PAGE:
My right shoulder – covered by a vivid pink coat with a story behind it – is pressed against Ms. Grace’s shoulder, which sports a stylish-looking deep gray coat. A wall of people stands about a foot in front of me – sorry, that’s around 30 centimeters – and to my left is a stranger, not touching me, but hovering close. The smell of coffee lingers over the whole room, and occasionally there is a sweet smell, as a bouquet of flowers passes by. But mostly the air is just hot and stuffy in the school gym, where families and friends have crowded in to see Gimhae Jeil High School’s graduation.
There are no caps or gowns. That is the first difference that comes to mind when people ask me what Korean graduation ceremonies are like. And it’s much shorter. While the student principal does give a speech, as do various other personnel, nobody calls each name one by one. Because our gym is small, the first and second graders (10th and 11th grade) have a closing ceremony first. Then the third graders crowd in, and guests fill the remaining nooks and crannies. For the people standing (read: the majority of the people in the room), it’s a good thing that the ceremony is only around an hour.
The closing ceremony:
My excitement was probably at its highest when, upon arriving the school, I saw the entrance filled with various flowers and decorative bouquets, some of which had candy and confetti. I asked the woman in front if she was a parent and felt a little silly when she told me she was just with the company selling flowers.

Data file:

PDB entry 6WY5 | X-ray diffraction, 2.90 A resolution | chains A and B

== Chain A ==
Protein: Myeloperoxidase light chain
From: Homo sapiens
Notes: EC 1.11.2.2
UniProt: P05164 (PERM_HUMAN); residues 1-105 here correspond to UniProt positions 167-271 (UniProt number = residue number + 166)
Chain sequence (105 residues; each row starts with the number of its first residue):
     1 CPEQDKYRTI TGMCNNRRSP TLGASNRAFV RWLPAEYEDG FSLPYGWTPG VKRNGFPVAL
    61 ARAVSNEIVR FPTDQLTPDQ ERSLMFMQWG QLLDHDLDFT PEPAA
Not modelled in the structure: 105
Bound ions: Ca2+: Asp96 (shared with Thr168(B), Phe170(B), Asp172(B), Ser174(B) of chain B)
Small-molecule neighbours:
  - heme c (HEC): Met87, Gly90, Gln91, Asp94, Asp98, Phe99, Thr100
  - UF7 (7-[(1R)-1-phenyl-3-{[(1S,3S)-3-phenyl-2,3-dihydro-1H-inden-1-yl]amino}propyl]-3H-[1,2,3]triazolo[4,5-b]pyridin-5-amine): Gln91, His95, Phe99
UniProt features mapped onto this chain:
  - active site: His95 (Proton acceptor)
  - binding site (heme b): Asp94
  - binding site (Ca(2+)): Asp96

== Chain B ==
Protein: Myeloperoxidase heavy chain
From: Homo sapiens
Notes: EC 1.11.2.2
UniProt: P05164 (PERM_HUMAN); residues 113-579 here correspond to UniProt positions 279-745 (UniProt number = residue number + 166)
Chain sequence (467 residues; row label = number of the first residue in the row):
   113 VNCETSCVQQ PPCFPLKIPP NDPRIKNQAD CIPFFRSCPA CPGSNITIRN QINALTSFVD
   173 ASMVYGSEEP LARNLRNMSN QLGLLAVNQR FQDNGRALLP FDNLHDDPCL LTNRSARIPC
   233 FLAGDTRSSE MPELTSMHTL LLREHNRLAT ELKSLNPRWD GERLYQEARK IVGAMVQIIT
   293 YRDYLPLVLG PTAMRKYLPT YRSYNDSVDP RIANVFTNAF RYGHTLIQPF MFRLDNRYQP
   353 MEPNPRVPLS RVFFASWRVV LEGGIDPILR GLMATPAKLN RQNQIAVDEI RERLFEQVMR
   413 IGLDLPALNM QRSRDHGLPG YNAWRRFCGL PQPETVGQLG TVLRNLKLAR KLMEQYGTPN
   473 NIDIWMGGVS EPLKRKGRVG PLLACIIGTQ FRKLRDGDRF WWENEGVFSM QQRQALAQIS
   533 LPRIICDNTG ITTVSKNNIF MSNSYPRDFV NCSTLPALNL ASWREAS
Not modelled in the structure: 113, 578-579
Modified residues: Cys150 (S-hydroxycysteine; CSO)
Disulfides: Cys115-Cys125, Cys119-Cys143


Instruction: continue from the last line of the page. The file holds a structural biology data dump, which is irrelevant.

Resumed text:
I enthusiastically told two second graders “Congratulations!” to which they responded, “us?” When I replied, “Yes! You’re third graders now!” they weren’t so excited.
Once in the office I waited. And waited. Until a coteacher said, “I guess we should go see the closing ceremony.” If the native Chinese teacher was still there, we would have been excited and taken lots of pictures together. I miss you 이탁 샘!
Surprisingly to me, most teachers didn’t go to the graduation (because the gym is already so crowded). The ceremony is just that – a ceremony. Afterwards families gathered for pictures and presumably went out to eat and celebrate, just as my host family did for my host sister’s middle school graduation.
A belated congratulations, Gimhae Jeil graduates!
And what’s a graduation without some shabu shabu afterwards? If you haven’t tried shabu shabu yet – meat dipped into boiling broth and eaten in a rice paper wrap, which is just the first step to a three course meal – you’re not living.